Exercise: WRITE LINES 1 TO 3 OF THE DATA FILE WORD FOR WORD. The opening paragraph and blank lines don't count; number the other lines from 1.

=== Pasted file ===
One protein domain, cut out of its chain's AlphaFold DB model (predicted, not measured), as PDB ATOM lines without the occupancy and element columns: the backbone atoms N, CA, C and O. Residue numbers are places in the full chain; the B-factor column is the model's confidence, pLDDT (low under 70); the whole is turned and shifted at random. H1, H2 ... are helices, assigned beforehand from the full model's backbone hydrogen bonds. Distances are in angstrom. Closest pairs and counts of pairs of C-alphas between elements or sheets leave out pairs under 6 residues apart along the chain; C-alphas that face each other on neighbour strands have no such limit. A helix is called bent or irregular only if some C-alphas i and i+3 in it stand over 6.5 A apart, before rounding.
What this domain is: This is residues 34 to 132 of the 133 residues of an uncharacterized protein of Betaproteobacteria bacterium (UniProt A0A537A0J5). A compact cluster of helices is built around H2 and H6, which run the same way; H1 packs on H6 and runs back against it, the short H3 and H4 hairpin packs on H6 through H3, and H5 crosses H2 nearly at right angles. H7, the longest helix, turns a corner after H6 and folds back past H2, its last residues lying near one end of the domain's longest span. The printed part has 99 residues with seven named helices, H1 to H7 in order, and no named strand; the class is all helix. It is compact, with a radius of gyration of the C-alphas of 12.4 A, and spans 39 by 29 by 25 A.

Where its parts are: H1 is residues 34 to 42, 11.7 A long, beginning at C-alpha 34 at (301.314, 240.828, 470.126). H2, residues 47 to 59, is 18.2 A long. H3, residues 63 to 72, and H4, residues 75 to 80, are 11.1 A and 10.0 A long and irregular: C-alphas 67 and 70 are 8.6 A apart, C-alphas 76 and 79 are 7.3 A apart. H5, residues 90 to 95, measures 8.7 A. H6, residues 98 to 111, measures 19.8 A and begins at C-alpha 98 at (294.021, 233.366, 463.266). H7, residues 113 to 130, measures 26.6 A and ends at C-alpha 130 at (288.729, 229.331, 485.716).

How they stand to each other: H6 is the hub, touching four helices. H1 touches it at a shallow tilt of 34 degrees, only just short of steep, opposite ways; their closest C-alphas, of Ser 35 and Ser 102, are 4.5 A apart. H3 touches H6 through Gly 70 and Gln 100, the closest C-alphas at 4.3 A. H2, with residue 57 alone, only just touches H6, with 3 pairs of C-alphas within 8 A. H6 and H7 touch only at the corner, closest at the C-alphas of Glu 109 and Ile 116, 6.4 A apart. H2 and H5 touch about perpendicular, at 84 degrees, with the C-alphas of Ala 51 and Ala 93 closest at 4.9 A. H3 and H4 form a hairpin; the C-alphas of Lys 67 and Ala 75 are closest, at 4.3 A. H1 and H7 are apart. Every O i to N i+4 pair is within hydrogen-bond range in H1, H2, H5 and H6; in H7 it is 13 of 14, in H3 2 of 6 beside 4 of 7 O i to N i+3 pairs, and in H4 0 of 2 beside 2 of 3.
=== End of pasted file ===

What this domain is: This is residues 34 to 132 of the 133 residues of an uncharacterized protein of Betaproteobacteria bacterium (UniProt A0A537A0J5). A compact cluster of helices is built around H2 and H6, which run the same way; H1 packs on H6 and runs back against it, the short H3 and H4 hairpin packs on H6 through H3, and H5 crosses H2 nearly at right angles. H7, the longest helix, turns a corner after H6 and folds back past H2, its last residues lying near one end of the domain's longest span. The printed part has 99 residues with seven named helices, H1 to H7 in order, and no named strand; the class is all helix. It is compact, with a radius of gyration of the C-alphas of 12.4 A, and spans 39 by 29 by 25 A.

Where its parts are: H1 is residues 34 to 42, 11.7 A long, beginning at C-alpha 34 at (301.314, 240.828, 470.126). H2, residues 47 to 59, is 18.2 A long. H3, residues 63 to 72, and H4, residues 75 to 80, are 11.1 A and 10.0 A long and irregular: C-alphas 67 and 70 are 8.6 A apart, C-alphas 76 and 79 are 7.3 A apart. H5, residues 90 to 95, measures 8.7 A. H6, residues 98 to 111, measures 19.8 A and begins at C-alpha 98 at (294.021, 233.366, 463.266). H7, residues 113 to 130, measures 26.6 A and ends at C-alpha 130 at (288.729, 229.331, 485.716).

How they stand to each other: H6 is the hub, touching four helices. H1 touches it at a shallow tilt of 34 degrees, only just short of steep, opposite ways; their closest C-alphas, of Ser 35 and Ser 102, are 4.5 A apart. H3 touches H6 through Gly 70 and Gln 100, the closest C-alphas at 4.3 A. H2, with residue 57 alone, only just touches H6, with 3 pairs of C-alphas within 8 A. H6 and H7 touch only at the corner, closest at the C-alphas of Glu 109 and Ile 116, 6.4 A apart. H2 and H5 touch about perpendicular, at 84 degrees, with the C-alphas of Ala 51 and Ala 93 closest at 4.9 A. H3 and H4 form a hairpin; the C-alphas of Lys 67 and Ala 75 are closest, at 4.3 A. H1 and H7 are apart. Every O i to N i+4 pair is within hydrogen-bond range in H1, H2, H5 and H6; in H7 it is 13 of 14, in H3 2 of 6 beside 4 of 7 O i to N i+3 pairs, and in H4 0 of 2 beside 2 of 3.